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|Target Environment||Locomotion Method|
|Sensors / Input Devices||Actuators / Output Devices|
IR proximity detectors
|Control Method||Power Source|
|CPU Type||Operating System|
|over a dozen microcontrollers||N/A|
|Time to build||Cost to build|
|URL for more information|
|This is our latest robot, a machine based on a very recent concept in programming and physical hardware using Priority Arbitration Architecture, implemented in a strictly hardware fashion. What this means is rather than a single large processor controlling her, PAAMI has over a dozen microcontrollers running in parallel, simultaneously. The basics are simple, a layered series of behaviors each programmed into one processor and running independently of the other behaviors. All 8 layers of behaviors are in order of priority, with the most important at the top of the stack. The behaviors control of the robot is arbitrated by the arbiter processor, which allows only the highest priority processor that is requesting control over the robot to actually have full control. So each processor can be programmed separately, and finished before we move on to higher level of behaviors. This makes the programming 10x easier, but the amount of hardware is increased a bit.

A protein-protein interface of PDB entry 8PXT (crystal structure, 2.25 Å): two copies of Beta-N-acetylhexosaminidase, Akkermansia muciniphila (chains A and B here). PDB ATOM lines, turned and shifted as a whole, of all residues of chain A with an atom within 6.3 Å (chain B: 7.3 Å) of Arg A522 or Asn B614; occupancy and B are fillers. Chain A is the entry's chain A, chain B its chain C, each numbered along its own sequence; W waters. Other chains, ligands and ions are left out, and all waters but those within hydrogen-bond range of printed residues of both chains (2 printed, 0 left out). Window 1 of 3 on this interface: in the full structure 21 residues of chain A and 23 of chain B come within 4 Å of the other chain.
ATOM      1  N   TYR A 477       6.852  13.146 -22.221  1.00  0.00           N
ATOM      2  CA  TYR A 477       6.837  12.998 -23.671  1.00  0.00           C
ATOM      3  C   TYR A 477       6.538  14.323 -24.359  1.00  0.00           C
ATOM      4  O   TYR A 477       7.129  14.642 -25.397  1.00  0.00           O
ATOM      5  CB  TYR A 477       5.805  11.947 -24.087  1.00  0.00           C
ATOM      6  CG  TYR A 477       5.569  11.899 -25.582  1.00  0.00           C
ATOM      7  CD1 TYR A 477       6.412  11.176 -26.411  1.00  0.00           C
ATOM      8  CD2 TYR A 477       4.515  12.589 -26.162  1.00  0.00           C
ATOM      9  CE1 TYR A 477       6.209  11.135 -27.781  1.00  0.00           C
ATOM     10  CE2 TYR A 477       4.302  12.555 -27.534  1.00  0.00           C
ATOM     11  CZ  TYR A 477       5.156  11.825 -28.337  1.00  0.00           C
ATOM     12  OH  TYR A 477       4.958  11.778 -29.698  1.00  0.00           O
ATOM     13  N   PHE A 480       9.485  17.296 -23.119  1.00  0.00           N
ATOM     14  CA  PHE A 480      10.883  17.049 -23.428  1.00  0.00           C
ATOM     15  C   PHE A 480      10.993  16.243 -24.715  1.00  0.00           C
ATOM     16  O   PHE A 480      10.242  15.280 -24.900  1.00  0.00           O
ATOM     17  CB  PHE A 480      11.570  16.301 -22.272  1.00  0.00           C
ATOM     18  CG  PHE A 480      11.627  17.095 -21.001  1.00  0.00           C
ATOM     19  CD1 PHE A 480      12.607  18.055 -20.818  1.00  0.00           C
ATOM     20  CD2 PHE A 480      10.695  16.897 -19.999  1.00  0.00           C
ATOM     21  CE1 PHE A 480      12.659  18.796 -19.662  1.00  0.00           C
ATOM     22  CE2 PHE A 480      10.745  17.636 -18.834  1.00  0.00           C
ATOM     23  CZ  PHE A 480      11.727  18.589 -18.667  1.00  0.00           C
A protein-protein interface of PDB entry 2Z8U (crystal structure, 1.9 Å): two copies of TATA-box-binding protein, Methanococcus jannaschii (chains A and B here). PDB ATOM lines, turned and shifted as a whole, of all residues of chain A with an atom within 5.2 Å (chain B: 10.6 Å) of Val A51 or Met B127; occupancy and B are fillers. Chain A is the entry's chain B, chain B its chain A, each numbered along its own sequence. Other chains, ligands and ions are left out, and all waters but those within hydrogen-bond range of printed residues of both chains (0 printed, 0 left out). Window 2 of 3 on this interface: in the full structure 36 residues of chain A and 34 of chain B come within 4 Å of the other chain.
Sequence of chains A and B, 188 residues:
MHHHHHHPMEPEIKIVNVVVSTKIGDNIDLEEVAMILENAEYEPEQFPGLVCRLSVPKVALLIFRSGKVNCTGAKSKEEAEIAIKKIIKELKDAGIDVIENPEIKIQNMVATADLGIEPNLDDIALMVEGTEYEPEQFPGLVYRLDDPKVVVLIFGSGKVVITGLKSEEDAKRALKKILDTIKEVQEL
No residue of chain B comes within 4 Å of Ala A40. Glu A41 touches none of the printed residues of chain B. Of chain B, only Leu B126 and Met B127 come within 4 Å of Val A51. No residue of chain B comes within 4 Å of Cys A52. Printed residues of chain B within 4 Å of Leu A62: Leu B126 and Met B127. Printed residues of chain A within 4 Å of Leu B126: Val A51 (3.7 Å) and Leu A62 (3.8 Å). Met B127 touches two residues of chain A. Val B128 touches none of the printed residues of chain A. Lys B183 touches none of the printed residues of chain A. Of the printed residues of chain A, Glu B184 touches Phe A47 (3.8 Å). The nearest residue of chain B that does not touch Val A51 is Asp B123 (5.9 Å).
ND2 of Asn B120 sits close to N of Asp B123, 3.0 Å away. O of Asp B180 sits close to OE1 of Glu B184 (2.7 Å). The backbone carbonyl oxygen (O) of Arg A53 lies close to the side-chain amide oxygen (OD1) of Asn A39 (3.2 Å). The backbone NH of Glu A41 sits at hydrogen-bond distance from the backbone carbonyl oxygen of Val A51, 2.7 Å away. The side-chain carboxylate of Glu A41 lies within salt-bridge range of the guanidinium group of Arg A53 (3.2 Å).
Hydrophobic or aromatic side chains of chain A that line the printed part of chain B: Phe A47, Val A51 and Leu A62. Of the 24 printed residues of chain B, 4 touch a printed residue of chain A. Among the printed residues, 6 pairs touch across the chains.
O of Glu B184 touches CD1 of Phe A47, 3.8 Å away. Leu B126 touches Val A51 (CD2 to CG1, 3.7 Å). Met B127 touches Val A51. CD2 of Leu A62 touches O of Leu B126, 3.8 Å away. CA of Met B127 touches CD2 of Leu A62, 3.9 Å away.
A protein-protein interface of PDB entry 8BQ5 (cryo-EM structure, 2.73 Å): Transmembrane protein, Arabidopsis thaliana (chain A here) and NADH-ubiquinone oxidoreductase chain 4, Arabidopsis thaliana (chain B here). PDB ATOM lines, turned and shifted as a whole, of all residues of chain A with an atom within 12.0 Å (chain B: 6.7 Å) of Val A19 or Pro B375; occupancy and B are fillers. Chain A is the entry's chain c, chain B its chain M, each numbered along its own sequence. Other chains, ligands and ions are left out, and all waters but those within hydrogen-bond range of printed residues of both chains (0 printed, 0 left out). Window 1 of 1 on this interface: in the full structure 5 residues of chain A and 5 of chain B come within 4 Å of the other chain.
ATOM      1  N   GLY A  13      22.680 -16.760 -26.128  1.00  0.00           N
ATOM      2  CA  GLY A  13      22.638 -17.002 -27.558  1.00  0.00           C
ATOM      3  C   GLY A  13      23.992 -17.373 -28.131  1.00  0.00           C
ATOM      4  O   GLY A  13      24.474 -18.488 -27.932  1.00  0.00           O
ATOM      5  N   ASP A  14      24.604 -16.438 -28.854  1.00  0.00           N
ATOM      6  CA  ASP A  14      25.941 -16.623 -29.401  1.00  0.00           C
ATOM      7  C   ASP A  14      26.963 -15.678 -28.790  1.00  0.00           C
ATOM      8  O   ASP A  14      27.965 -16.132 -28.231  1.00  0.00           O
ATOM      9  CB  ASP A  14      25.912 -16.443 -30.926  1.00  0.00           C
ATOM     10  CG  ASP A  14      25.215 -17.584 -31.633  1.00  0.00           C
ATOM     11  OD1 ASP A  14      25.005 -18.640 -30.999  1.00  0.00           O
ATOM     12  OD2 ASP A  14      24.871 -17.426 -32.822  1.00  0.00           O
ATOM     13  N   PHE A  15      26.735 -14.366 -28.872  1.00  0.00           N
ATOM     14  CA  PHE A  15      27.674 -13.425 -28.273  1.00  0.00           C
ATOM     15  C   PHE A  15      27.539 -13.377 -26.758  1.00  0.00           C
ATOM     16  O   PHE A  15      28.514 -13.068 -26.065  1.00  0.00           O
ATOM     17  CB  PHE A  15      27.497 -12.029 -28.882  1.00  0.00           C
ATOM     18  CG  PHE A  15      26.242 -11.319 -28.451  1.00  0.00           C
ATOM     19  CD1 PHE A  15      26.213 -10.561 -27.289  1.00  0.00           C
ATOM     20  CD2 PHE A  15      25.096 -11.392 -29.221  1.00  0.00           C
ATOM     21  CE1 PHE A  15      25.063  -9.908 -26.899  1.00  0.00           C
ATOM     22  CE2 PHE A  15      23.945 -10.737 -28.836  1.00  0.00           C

On the electrical side, PAAMI has two 12v gel cells - one for electronics and one for the drive motors. Two 5x7 circuit boards are point to point wired with ribbon cable interconnection. All Processors are PIC processors running at 10MHz each, of several different types. She carries her own constant current dual battery charger to simplify docking connection to two contacts. All drive, LCD and other signals between processors are send along 9600kb serial busses. Access to the electronics is through the hinged lid on top, which the beacon sensor is mounted. Programming is done in PICbasic from Micro Engineering Labs and burned with the Microchip Picstart Plus burner.